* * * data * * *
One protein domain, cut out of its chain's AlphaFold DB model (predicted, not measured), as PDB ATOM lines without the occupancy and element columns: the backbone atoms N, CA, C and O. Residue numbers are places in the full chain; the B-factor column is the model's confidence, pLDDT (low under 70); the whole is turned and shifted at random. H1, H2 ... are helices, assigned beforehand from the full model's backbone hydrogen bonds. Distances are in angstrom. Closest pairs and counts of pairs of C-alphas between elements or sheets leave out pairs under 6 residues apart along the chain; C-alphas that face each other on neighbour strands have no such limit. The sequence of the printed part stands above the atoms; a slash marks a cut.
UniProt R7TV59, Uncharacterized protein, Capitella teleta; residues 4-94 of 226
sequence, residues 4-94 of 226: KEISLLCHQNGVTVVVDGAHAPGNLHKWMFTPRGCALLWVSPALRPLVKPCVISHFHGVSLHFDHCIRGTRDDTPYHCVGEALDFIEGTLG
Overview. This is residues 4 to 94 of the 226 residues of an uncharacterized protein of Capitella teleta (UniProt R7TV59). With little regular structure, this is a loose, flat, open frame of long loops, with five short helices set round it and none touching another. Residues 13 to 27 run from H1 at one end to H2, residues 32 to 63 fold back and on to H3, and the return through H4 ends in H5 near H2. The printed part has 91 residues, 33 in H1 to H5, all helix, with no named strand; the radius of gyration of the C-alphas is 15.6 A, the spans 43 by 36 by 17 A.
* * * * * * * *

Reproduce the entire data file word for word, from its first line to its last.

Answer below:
One protein domain, cut out of its chain's AlphaFold DB model (predicted, not measured), as PDB ATOM lines without the occupancy and element columns: the backbone atoms N, CA, C and O. Residue numbers are places in the full chain; the B-factor column is the model's confidence, pLDDT (low under 70); the whole is turned and shifted at random. H1, H2 ... are helices, assigned beforehand from the full model's backbone hydrogen bonds. Distances are in angstrom. Closest pairs and counts of pairs of C-alphas between elements or sheets leave out pairs under 6 residues apart along the chain; C-alphas that face each other on neighbour strands have no such limit. The sequence of the printed part stands above the atoms; a slash marks a cut.
UniProt R7TV59, Uncharacterized protein, Capitella teleta; residues 4-94 of 226
sequence, residues 4-94 of 226: KEISLLCHQNGVTVVVDGAHAPGNLHKWMFTPRGCALLWVSPALRPLVKPCVISHFHGVSLHFDHCIRGTRDDTPYHCVGEALDFIEGTLG
Overview. This is residues 4 to 94 of the 226 residues of an uncharacterized protein of Capitella teleta (UniProt R7TV59). With little regular structure, this is a loose, flat, open frame of long loops, with five short helices set round it and none touching another. Residues 13 to 27 run from H1 at one end to H2, residues 32 to 63 fold back and on to H3, and the return through H4 ends in H5 near H2. The printed part has 91 residues, 33 in H1 to H5, all helix, with no named strand; the radius of gyration of the C-alphas is 15.6 A, the spans 43 by 36 by 17 A.